- Always know the location of your shut-off valve and water pipes in case of emergency.
- Identify pipes located outside your house; they will be most vulnerable to freezing.
- Insulate all water pipes in unheated areas to prevent freezing and subsequent thawing and bursting.
- Check for any cracks or openings in walls, floors and ceilings. Caulking will help to keep cold air from entering those gaps and affecting your pipes, and your heating bills.
- Disconnect and drain all outside hoses to prevent freezing.
- Shut down and thoroughly drain all lawn sprinkler systems.
- Turn off all outside spigots from inside your house, drain the lines and leave the spigots open.
Congratulations to Gary Brosnan on his re-election as Water Commissioner of South Farmingdale Water District. Serving as Commissioner since 2000, Commissioner Brosnan will serve another three-year term on the Board. The results of the December 10, 2019 election provides Commissioner Brosnan with opportunity to continue serving the community he has lived in for more than 40 years.
Successful Outcome Leads to Full Plan Design
In 2020, the New York State Department of Health will set a maximum contaminant level (MCL) for the emerging contaminant 1,4-dioxane at 1.0 parts per billion (ppb). Within SFWD, there is only one well that exceeds this threshold. To comply with the upcoming state standard, the District has committed to installing an Advanced Oxidation Process (AOP) at Plant No. 3, Well 3-1, to maintain the high quality standards SFWD is committed to providing. SFWD does not plan on using Well 3-1 at this time, and there is plenty of redundancy within the District to continue an uninterrupted supply of water. Any and all action taken by the District will not affect water quality and water flow for our consumers. To establish proof of concept, SFWD developed an advanced oxidation process pilot program this summer to effectively remove 1,4-dioxane from our source water. The District brought in scientists with leading technology and instrumentation for a full week of testing. Once the testing was completed, samples were brought back to a lab for review of all variables and chemical rates. The Board of Water Commissioners is extremely pleased to report that the pilot program was successful, and the District has gained proof of a successful concept to start the design phase for full-scale treatment. Construction will begin in Summer 2020 and the District anticipates Well 3-1 will be back online within one year. A $3 million grant covers part of the estimated $5 million cost of the construction of the AOP. The remaining budget is covered within our Capital Improvement Campaign.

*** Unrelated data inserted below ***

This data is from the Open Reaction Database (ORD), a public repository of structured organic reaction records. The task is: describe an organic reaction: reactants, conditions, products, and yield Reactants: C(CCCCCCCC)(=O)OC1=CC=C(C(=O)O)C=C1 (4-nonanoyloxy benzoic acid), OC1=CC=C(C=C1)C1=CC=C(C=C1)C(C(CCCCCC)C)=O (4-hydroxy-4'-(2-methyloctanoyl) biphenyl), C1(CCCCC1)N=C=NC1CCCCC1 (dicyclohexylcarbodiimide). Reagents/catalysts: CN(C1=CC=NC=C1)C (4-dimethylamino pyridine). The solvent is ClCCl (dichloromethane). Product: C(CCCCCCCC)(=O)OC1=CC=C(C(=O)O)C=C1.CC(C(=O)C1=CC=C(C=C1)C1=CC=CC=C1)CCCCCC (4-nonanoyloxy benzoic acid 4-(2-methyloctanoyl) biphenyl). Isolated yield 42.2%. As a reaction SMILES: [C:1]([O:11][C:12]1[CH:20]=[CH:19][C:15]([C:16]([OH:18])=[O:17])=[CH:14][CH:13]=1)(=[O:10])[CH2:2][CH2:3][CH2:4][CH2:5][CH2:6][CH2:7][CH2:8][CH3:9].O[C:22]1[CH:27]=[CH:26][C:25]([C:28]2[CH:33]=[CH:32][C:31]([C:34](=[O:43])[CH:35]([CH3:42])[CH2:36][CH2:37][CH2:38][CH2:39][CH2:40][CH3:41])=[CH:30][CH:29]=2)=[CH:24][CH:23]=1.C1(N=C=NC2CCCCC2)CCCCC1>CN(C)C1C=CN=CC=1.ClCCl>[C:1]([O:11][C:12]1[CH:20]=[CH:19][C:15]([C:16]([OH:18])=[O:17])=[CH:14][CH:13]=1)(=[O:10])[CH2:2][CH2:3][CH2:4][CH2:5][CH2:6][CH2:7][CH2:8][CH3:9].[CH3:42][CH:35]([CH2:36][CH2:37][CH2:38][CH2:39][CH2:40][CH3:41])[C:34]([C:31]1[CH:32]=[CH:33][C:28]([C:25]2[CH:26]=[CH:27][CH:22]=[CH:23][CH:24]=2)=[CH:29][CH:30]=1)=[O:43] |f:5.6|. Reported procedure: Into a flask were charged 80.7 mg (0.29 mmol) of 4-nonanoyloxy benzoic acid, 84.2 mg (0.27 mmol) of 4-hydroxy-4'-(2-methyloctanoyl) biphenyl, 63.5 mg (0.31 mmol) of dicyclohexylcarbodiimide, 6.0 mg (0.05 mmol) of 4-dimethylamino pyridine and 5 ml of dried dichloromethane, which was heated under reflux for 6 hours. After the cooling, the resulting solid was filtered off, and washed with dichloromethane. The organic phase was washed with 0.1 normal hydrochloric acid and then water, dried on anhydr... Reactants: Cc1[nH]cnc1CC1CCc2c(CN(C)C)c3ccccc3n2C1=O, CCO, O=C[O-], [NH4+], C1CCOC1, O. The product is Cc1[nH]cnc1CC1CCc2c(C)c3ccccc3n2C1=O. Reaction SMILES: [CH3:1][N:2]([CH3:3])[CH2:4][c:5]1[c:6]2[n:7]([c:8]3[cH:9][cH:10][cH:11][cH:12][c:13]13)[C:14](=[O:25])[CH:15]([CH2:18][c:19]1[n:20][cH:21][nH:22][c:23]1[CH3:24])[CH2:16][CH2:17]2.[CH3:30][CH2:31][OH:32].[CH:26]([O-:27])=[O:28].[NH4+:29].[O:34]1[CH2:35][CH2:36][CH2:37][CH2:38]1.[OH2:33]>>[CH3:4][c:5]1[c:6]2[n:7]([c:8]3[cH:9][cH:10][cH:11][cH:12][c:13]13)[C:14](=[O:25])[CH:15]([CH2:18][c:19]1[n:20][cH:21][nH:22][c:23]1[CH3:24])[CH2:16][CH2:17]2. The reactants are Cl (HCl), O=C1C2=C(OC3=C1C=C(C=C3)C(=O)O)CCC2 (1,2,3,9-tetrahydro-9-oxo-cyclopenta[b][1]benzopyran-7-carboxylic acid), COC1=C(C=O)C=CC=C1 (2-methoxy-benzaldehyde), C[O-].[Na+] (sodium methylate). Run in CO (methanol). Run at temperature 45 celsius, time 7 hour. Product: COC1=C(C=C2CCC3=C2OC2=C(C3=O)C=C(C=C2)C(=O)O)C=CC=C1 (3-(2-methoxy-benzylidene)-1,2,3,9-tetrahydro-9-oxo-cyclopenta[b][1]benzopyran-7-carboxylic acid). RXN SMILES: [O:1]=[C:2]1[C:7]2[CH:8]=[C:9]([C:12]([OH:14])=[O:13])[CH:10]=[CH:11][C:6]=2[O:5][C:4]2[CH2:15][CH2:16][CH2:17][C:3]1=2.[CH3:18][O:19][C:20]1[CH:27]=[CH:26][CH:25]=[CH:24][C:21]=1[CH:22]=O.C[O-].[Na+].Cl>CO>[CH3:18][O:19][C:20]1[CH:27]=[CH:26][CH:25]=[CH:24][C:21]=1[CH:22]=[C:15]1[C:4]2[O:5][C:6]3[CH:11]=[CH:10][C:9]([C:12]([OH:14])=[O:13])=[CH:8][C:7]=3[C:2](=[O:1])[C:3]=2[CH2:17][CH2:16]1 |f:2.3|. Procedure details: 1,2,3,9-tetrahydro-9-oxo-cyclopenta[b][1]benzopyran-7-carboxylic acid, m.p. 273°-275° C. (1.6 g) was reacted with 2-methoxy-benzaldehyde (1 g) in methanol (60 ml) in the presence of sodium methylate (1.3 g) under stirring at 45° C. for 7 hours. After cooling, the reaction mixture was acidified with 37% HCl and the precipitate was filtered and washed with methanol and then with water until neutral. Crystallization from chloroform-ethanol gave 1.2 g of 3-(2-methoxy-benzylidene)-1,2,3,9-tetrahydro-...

Most people may not know that iron occurs naturally in groundwater. And while you can slightly taste the difference in the water and see a slight color contrast, it is certainly not harmful. After conducting many scientific and engineering studies and recognizing an increase in iron concentration, it was determined that the current system in place at Well 4-1 made it no longer practical to remove iron from the water. In order to maintain a high level of water quality, the District decided to construct two horizontal pressure filters to treat iron levels. Now, all six well sites within SFWD have an iron removal filtration system. Well 4-1 is the only well at Plant No. 4, and the $3 million project was funded through the Capital Improvement Campaign, which started in late October. The project is scheduled to be completed in Spring 2020.